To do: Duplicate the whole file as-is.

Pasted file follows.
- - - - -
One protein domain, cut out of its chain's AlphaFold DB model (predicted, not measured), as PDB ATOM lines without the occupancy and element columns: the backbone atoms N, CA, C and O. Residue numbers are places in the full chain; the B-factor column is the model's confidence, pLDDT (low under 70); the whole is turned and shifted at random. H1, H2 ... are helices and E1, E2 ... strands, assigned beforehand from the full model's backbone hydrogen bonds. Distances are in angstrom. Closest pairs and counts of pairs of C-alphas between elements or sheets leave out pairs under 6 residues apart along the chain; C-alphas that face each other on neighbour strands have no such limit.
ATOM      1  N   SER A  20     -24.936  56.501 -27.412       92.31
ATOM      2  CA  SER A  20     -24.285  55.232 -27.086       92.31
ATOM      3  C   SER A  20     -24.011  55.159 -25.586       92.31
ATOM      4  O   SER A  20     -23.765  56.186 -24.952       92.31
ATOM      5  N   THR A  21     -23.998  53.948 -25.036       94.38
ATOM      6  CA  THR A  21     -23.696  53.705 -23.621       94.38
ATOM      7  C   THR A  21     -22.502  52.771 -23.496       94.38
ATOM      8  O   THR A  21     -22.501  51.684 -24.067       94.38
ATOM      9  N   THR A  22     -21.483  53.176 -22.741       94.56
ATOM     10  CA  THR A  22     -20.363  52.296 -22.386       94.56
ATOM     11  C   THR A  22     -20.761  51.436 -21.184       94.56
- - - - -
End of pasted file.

One protein domain, cut out of its chain's AlphaFold DB model (predicted, not measured), as PDB ATOM lines without the occupancy and element columns: the backbone atoms N, CA, C and O. Residue numbers are places in the full chain; the B-factor column is the model's confidence, pLDDT (low under 70); the whole is turned and shifted at random. H1, H2 ... are helices and E1, E2 ... strands, assigned beforehand from the full model's backbone hydrogen bonds. Distances are in angstrom. Closest pairs and counts of pairs of C-alphas between elements or sheets leave out pairs under 6 residues apart along the chain; C-alphas that face each other on neighbour strands have no such limit.
ATOM      1  N   SER A  20     -24.936  56.501 -27.412       92.31
ATOM      2  CA  SER A  20     -24.285  55.232 -27.086       92.31
ATOM      3  C   SER A  20     -24.011  55.159 -25.586       92.31
ATOM      4  O   SER A  20     -23.765  56.186 -24.952       92.31
ATOM      5  N   THR A  21     -23.998  53.948 -25.036       94.38
ATOM      6  CA  THR A  21     -23.696  53.705 -23.621       94.38
ATOM      7  C   THR A  21     -22.502  52.771 -23.496       94.38
ATOM      8  O   THR A  21     -22.501  51.684 -24.067       94.38
ATOM      9  N   THR A  22     -21.483  53.176 -22.741       94.56
ATOM     10  CA  THR A  22     -20.363  52.296 -22.386       94.56
ATOM     11  C   THR A  22     -20.761  51.436 -21.184       94.56